Conan goes on to display the second value, equality, when he taunts his captors saying, “I found Aquilonia in the grip of a pig like you—one who traced his genealogy for a thousand years. The land was torn with the wars of the barons, and the people cried out under oppression and taxation. Today no Aquilonian noble dares maltreat the humblest of my subjects, and the taxes of the people are lighter than anywhere else in the world.”  In Conan’s world view, everyone, regardless of rank or birth is entitled to equal treatment and a person only deserves what he or she earns by the sweat of their brow.    

The third value, individualism, not only defines the character of Conan, but informs the philosophical conflict underlying Conan’s stories – the individual vs. the collective.  In a letter to H.P. Lovecraft, Howard described the motivation behind his writing:

I have but a single conviction or ideal, or whatever the hell it might be called: individual liberty. It’s the only thing that matters a damn. I’d rather be a naked savage, shivering, starving, freezing, hunted by wild beasts and enemies, but free to go and come, with the range of the earth to roam, than the fattest, richest, most bedecked slave in a golden palace with the crustal fountains, silken divans, and ivory-bosomed dancing girls of Haroun al Raschid.

Walter Russell Meade pointed out that Jacksonians view money and wealth as a means to finance a lifestyle of self-definition.  The value of wealth is to enable you to be you, to live life to its fullest.  Conan demonstrated this clearly in “Queen of the Black Coast” saying:   “Let me live deep while I live; let me know the rich juices of red meat & stinging wine on my palate, the hot embrace of white arms, the mad exultation of battle when the blue blades flame crimson, and I am content.”  For Conan and Jacksonians, to the degree that wealth has any use, it is facilitate living life to its fullest.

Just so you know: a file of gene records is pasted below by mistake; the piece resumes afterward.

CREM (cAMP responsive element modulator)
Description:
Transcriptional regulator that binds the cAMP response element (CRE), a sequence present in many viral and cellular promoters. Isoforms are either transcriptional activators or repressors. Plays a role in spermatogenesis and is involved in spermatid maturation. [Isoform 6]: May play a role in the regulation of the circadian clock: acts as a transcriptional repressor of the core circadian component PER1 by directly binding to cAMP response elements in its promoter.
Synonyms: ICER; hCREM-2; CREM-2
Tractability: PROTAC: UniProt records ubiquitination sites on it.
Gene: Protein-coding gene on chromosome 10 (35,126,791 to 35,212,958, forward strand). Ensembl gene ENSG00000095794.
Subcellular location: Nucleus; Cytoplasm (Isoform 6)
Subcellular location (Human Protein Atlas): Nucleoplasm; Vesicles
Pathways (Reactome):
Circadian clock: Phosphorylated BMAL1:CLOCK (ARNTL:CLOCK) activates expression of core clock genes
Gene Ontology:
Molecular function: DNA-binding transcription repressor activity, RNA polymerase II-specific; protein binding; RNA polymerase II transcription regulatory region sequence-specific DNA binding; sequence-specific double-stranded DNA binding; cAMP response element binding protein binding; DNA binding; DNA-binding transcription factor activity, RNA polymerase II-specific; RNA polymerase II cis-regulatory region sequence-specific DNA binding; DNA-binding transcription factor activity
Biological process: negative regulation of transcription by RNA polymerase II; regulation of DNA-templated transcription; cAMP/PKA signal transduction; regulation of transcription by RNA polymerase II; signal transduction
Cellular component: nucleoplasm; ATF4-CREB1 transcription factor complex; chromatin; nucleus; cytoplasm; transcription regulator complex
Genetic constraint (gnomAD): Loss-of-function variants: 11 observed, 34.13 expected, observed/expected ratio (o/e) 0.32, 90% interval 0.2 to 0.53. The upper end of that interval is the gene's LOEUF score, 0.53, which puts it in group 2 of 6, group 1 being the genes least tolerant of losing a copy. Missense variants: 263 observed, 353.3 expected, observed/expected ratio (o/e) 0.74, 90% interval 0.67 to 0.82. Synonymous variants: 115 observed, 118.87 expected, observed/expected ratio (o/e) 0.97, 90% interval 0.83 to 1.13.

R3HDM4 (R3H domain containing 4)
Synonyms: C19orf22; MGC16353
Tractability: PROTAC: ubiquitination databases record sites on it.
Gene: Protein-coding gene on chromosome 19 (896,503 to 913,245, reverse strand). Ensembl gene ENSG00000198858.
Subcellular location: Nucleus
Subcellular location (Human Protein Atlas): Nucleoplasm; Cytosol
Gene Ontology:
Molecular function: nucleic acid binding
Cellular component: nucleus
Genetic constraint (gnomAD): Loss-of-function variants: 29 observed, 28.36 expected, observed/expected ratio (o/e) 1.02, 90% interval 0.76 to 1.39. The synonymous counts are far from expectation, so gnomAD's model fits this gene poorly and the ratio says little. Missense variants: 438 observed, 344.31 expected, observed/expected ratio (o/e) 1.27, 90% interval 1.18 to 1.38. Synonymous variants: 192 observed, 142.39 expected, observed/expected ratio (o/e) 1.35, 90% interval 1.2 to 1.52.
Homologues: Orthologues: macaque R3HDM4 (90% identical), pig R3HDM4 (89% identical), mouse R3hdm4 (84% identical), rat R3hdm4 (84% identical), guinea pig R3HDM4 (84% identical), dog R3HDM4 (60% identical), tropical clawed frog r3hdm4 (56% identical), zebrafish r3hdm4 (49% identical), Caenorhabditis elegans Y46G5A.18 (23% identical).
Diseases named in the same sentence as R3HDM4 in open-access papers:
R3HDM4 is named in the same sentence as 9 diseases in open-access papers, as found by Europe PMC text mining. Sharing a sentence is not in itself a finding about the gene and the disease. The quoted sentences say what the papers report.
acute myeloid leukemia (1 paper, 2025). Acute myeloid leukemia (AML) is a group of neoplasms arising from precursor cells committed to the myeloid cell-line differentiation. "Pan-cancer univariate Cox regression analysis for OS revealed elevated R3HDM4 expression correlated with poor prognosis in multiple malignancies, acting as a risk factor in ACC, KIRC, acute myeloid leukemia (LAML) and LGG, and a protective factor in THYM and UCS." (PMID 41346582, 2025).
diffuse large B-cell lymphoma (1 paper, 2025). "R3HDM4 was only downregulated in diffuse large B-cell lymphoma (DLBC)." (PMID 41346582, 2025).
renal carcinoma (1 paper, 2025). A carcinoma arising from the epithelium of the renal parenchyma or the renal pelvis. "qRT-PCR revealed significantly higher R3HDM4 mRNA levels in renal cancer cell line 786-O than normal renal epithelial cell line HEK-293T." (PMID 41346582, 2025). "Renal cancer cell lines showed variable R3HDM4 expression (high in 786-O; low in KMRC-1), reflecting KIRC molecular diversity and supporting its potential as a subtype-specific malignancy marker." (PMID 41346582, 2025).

The final value, courage, is the preeminently defining characteristic of Conan and Jacksonian culture. Conan is a warrior who makes his living fighting for survival in hair-raising adventures. He exemplifies and respects martial prowess.   

Jacksonians, due to their cultural history of warfare, likewise revere military service and experience.  They strongly support national defense policies that call for strong, decisive responses to national threats.  This sentiment was perfectly captured in the Conan story “Red Nails” where the narrator observes, “Once the sword was drawn there was no turning back; for blood called for blood, and vengeance followed swift on the heels of atrocity.”  For Conan and Jacksonians threats are to be met head on with strong immediate responses, not avoided. 

In light of our history, no American mythos would be complete if it didn’t address the issue of race.  The existence of competing races is an inescapable element of Howard’s Conan stories.  Every race apes stereotypes of existing ethnicities from Scandinavians and Europeans to Middle Easterners and Africans.  In fact, Howard’s use of race in his Conan stories has led to accusations of racism. 

However, in true American fashion, race does not create an impassable barrier for working or living together.  Conan often befriends and fights alongside characters of different ethnicities.  The love of his life is the pirate queen Belit, whose ethnicity is described as proto-Semitic.  He sails with Argossean (i.e. proto-Greek) sailors, fights with proto-Welsh archers, and fights alongside the proto-Steppe Hyrkanians and the proto-African Bamulas. While Howard treats his races as real, Conan and other characters regularly transcend racial differences to achieve common goals or forge lasting relationships.  Few things could be more American than to find oneself trapped in these ideas of race, but to find ways to overcome them.   

The character of Conan is the vehicle through which these cultural values and issues have been given popular artistic expression.  Like mythologies from other older cultures, the stories of Conan have grown beyond those of its creator.  Different authors have written stories and novels featuring Conan.  He has been and continues to be featured in comic books and films.  Regardless of the author or artist, Conan’s character continues to exemplify the uniquely Jacksonian American values discussed above. 

The next time some pretentious lefty “intellectual” claims that America lacks its own mythology simply offer, “Let me tell you of the days of high adventure!”